5. Exercise daily.
I find that if I do not exercise every day, then stress creeps in. Exercise doesn’t just help reduce my stress — often I come up with a potential solution to my problem during the workout. – Bob Rauf, Meridian Financial
6. Determine whether it’s something you can control.
Have an honest conversation with yourself on whether this is something you can actually control or not. If it is, get focused and grind it out. If it’s not, be willing to accept that and let go of the outcome. If you can spend your day making a positive impact on multiple things, that’s a great mental balance with the stress of the things you can’t control. – Chris Hogan, Benefit Commerce Group, an Alera Group Company
7. Find a balance of work and personal activity that’s best for you.
I allow myself to take work home and to do personal things during what is typically considered the “workday.” This helps me to avoid mental fatigue and stress through a variety of tasks and actions to keep my mind sharp and productive. – Rhiannon Samuel, Viante New Mexico
8. Lean on others.
In times of stress, lean on others. Great leaders build an organization on the shoulders of others. Sometimes we forget that we are only successful because of the skills and abilities of others. When stress occurs, some tend to absorb the pressure rather than to spread it among the very people most able to weather the storm. Share the burdens, but also share the joy of success. – Paul Weber, EAG Advertising & Marketing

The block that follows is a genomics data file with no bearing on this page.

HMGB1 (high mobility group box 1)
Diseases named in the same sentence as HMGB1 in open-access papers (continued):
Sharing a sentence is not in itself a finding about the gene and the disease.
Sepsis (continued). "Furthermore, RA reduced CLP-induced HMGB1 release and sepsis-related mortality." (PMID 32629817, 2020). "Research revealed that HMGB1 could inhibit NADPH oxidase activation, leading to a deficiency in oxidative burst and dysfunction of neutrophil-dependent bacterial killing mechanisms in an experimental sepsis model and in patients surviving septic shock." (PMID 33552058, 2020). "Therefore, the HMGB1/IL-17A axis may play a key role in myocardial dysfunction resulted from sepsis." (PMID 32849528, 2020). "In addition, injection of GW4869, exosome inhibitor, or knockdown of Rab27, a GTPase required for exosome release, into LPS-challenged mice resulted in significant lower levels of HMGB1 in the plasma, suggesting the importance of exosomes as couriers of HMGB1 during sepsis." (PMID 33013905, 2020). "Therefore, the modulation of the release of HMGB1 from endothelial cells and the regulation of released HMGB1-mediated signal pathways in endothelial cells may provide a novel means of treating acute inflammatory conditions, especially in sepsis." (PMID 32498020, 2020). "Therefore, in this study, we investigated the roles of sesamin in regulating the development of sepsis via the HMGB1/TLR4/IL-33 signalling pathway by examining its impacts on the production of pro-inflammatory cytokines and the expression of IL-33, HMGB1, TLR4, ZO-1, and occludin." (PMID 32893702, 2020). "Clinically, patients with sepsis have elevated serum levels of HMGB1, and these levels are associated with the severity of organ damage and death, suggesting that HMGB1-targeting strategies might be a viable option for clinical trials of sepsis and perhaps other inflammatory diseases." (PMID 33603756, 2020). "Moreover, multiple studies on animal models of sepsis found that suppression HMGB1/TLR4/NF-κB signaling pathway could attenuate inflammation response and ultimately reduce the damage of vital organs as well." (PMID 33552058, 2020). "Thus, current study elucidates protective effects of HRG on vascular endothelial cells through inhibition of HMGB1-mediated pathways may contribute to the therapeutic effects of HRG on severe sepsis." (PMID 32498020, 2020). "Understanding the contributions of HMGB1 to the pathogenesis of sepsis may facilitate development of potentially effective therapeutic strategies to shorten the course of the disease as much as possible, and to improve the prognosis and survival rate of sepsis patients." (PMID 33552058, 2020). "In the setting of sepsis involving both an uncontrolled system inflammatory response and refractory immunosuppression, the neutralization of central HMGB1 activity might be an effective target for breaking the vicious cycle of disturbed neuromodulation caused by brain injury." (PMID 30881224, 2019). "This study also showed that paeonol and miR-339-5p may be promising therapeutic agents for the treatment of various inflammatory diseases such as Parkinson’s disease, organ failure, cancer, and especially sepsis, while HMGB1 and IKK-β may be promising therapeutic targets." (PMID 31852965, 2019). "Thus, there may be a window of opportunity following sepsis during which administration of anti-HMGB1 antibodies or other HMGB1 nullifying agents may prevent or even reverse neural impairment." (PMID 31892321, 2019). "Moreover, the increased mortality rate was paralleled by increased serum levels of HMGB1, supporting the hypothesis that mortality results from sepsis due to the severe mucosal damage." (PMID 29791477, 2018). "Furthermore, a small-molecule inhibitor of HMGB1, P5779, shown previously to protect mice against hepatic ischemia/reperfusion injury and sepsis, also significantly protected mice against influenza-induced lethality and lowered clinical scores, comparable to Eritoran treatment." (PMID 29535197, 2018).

9. Pursue non-work passions.
Find a hobby, activity or interest that you are proximally passionate about. It is indeed just a method of distracting the mind, but if attractive enough, it breaks the focus of thought. If you give the mind a break, it usually comes back to the stress point with a less “consumed” perspective and perhaps even a way of tackling whatever is causing the stress. – Michael Sluka, B2B CFO Partners
10. Find your ‘zen.’
Find your “zen,” which isn’t limited to a meditation app or yoga. My zen hours happen twice a day. The first is between 4 and 6 a.m. This is when I catch up on news, do a crossword puzzle and spend time reading and writing. Then, from 4 to 6 p.m., it happens again, first with a bike ride and then cooking and eating dinner with my family. Prioritize your “zen times” and you’ll be amazed at all you get done. – Sam Davidson, Batch